Albright, Ford and Kipling – Lessons Learned

Albright, Ford and Kipling – Lessons Learned

I drove over two hours with a friend in April to view Madeleine Albright’s “Read My Pins” exhibit at the Gerald R. Ford Presidential Museum in Grand Rapids, Michigan.  The collection included more than 200 pins from Albright’s personal collection that she acquired at jewelry shops, art galleries and flea markets around the world.

Albright wore the pins during her time as U.S. Ambassador to the United Nations and as Secretary of State to communicate certain messages to foreign leaders. She wrote a book about the pins, saying they emphasized the importance of a negotiation, protested a lack of progress or signified things such as hope and American pride.

“Before long, and without intending it, I found that jewelry had become part of my diplomatic arsenal,” Albright has said. “Former president George H.W. Bush had been known for saying, ‘read my lips.’ I began encouraging colleagues and reporters to ‘read my pins.’”

The journey to the museum was worth the trip.  First, it pleased me that during this time of excessive partisan politics that the museum of a Republican president would have an exhibit of the collection of a Democratic secretary of state. How refreshing! The spirit of the open-minded First Lady Betty Ford lives on, perhaps?

Of course, I loved the pin exhibit, but I enjoyed the museum, too.  It is architecturally attractive and filled with remarkable history including a section of the Berlin Wall which stands in the museum’s lobby.  In the first gallery, I was immersed in the 1970s and pop culture – video, music, news events and memorabilia – platform shoes, tie-dyed clothing, bell-bottom jeans, love beads, eight track tapes. . . Lots of nostalgia.

From that tumultuous period, the exhibit journeyed back in time to Ford’s early life – from his childhood through his congressional service.

The exhibit describes how when in his teens, Gerald Ford’s mother looked for a remedy for her son’s explosive temper.  She asked him to study Rudyard Kipling’s poem “If,” in part:
If you can keep your head when all about you are losing theirs and blaming it on you…
If you can wait and not be tired by waiting…or being hated, don’t give way to hating…
If you can meet with Triumph and Disaster and treat those two impostors just the same…
If you can talk with crowds and keep your virtue, or walk with Kings—nor lose the common touch,
If neither foes nor loving friends can hurt you,
If all men count with you, but none too much:
If you can fill the unforgiving minute
With sixty seconds’ worth of distance run,
Yours is the Earth and everything that’s in it,
And—which is more—you’ll be a Man, my son!

Apparently Ford took the poem to heart and his angry outbursts ended.  “And for the rest of his life he was known as demanding more of himself than he did of others.”  What a gift his mother gave him! He learned the practical prayer of contemplating something larger than oneself whether it was God or some other inspiration. The result was a healing personal transformation which had a profound effect on him throughout his life and presidency.”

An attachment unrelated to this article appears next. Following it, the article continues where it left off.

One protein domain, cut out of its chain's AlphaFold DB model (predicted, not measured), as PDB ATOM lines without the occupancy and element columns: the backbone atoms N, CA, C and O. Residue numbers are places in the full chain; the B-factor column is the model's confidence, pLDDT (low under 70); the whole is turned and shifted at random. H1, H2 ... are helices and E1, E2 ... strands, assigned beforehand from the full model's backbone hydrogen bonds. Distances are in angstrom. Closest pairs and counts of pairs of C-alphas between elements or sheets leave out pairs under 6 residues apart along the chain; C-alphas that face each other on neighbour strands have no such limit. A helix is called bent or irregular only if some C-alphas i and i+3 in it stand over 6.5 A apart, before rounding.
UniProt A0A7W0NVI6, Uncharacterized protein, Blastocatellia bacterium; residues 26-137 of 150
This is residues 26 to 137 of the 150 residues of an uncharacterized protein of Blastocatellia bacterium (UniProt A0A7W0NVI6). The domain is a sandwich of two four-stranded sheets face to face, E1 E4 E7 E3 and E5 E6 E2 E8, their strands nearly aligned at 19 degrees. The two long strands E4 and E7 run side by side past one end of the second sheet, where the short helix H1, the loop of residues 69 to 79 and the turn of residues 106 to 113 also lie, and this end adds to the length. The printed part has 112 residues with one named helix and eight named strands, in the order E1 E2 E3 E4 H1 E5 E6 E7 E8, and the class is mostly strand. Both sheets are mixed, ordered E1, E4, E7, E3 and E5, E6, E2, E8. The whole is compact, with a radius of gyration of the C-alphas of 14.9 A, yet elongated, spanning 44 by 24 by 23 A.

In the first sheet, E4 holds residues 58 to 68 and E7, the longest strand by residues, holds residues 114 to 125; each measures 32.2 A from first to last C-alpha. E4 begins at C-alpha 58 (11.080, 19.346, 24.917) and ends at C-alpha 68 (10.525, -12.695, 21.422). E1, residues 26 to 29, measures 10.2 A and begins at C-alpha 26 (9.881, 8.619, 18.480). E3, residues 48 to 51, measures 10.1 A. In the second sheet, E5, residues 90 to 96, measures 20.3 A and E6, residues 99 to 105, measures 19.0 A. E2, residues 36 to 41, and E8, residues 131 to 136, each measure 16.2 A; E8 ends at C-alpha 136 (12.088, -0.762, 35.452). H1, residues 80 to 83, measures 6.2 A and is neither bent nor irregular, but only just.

Charles Novacek, 1940

In this exhibit  I was reminded of my husband Charles.  His father taught him the poem “If”, but not because Charles had an explosive temper.  Perhaps, he felt it was the perfect advice for a son born after World War I, who could not know what triumphs and disasters lay ahead. Charles said the poem “stirred my childish soul and made me yearn to be brave and noble, so much so that I memorized it—but how could I know its message would become the cornerstone for how I would live and shape my life, and my refuge when I was oppressed? . . When I had been locked up and tortured in the Czech prison, and infested with vermin in Lechfeld in Bavaria, these verses held me up and helped me to dare to hope; they still had the same effect in the New World.”

Later after escaping his homeland and eventually living a safe life in the United States, Charles said he relied on Kipling’s poem,  as much for its inspiring words as for the memory of his father teaching it to him  and the faith he expressed in Charles’ ability to live up to its message.

. . . If you can trust yourself when all men doubt you
But make allowance for their doubting, too,
If you can wait and not be tired by waiting. . .

     Yours is the Earth and everything that’s in it,
And–which is more–you’ll be a Man, my son!

Kipling’s “If” was not only a moral compass for Gerald Ford and Charles, but for generations of people. Winston Churchill called “If” his “spiritual autobiography” and it has been named Great Britain’s favorite poem for decades. It is printed entirely on hundreds of thousands of websites and quoted on millions. People have the poem engraved on plaques and it has been the subject of books, in movies and even made into rock songs.

The debate goes on about whether it is a great poem or not so great. But no one can deny that “If” has inspired many – to dream and to remain stoic in the face of adversity. If nothing else its message sends a strong signal that our lives are not the responsiblity of someone else. It’s up to us.

The symphonic progressive rock band Six Elements did their part by turning the poem “If–” into a song,

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